In 2005, Hudson’s first season with the Braves, he won 14 games and took the loss in Game One of the National League Division Series against the Houston Astros. In that series, Hudson came back to start Game Four. He pitched into the eighth inning and left with the score 6-1. At the time, there were runners on first and second with none out. The Braves bullpen faltered, and the Astros came back to tie the game with a Lance Berkman grand slam in the eighth and a Brad Ausmus solo home run in the ninth. The game remained tied at 6-6 until the bottom of the 18th inning when Houston’s Chris Burke homered to win the series for the Astros.
In nine seasons with Atlanta, Hudson had a record of 113-72 and an ERA of 3.56 in 243 starts. His ERA+ was 115 over 1,573 innings. His best season was 2010, when he had a record of 17-9, a WHIP of 1.150, an ERA of 2.83, and ERA+ of 138. In 2010, he was also named to the National League All-Star team and won the league’s Comeback Player of the Year—Hudson had Tommy John surgery in 2008 and missed most of 2009. In the 2010 postseason, he started Game Three in the National League Division Series against the San Francisco Giants. He left the game after seven innings with the Braves trailing 1-0. After he left the game, the lead changed hands on two occasions with the Giants winning 3-2. Once again Hudson’s team failed to get past the Division Series.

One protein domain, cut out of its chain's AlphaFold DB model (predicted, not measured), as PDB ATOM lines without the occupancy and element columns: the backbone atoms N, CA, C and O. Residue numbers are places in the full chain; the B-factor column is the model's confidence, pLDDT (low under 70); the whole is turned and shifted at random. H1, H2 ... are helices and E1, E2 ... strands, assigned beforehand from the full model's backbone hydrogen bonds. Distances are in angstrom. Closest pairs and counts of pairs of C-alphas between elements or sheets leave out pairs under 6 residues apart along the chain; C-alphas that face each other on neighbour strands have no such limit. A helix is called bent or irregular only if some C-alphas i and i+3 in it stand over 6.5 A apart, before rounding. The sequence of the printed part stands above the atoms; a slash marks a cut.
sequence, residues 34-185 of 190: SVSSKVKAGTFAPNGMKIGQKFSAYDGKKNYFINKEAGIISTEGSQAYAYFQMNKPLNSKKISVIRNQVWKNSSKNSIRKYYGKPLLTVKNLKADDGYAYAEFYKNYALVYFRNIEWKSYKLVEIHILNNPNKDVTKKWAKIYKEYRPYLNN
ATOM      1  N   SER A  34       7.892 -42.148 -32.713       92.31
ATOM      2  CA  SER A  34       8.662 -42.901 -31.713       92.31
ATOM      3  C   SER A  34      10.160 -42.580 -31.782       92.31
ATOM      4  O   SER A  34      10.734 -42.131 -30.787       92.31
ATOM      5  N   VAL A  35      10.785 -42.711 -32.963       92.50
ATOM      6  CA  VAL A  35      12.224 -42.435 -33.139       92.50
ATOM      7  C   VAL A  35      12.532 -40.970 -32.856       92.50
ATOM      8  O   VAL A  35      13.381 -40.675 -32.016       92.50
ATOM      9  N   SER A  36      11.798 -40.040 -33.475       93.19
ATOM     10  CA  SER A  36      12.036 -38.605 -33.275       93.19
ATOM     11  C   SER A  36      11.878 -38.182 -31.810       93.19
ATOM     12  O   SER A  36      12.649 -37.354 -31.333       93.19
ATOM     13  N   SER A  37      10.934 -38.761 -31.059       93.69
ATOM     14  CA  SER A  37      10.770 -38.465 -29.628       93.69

On July 24, 2013, at Citi Field, Hudson suffered a broken ankle when the New York Mets’ Eric Young, Jr. accidentally stepped on Hudson on a close play at first base. Hudson missed the rest of the season, which was the last in his contract with the Braves. Following the injury, Young apologized to Hudson. The next day, Kim Hudson, on Twitter, complimented Young and the Mets on how they handled the injury. USA Today wrote: “No wonder the sports world has shown so much support for the Hudsons over the past 16 hours. It’s easy to root for the good guys.”12
Four months later, Hudson signed a two-year, free agent contract with the San Francisco Giants. His performance with the Giants was not at the standard set in his earlier years, but he was named a National League All-Star in 2014—the same season Hudson finally made it past the division series round and won a World Series ring.
The 2014 Giants finished second in the National League West but won the Wild Card game against the Pittsburgh Pirates at PNC Park. Hudson started Game Two of the Division Series against the Washington Nationals at Nationals Park. He pitched very effectively in 7⅓ innings, giving up only a run in the third inning of a game the Giants won in 18 innings. He started Game Three of the National League Championship Series and gave up four runs in 6⅓ innings. The Giants won the game in the bottom of the 10th inning. Hudson started twice against the Kansas City Royals in the World Series. In Game Three he took the loss in a close 3-2 Royals victory. He was the starting pitcher in Game Seven, which the Giants won, 3-2, behind a five-inning save by Madison Bumgarner.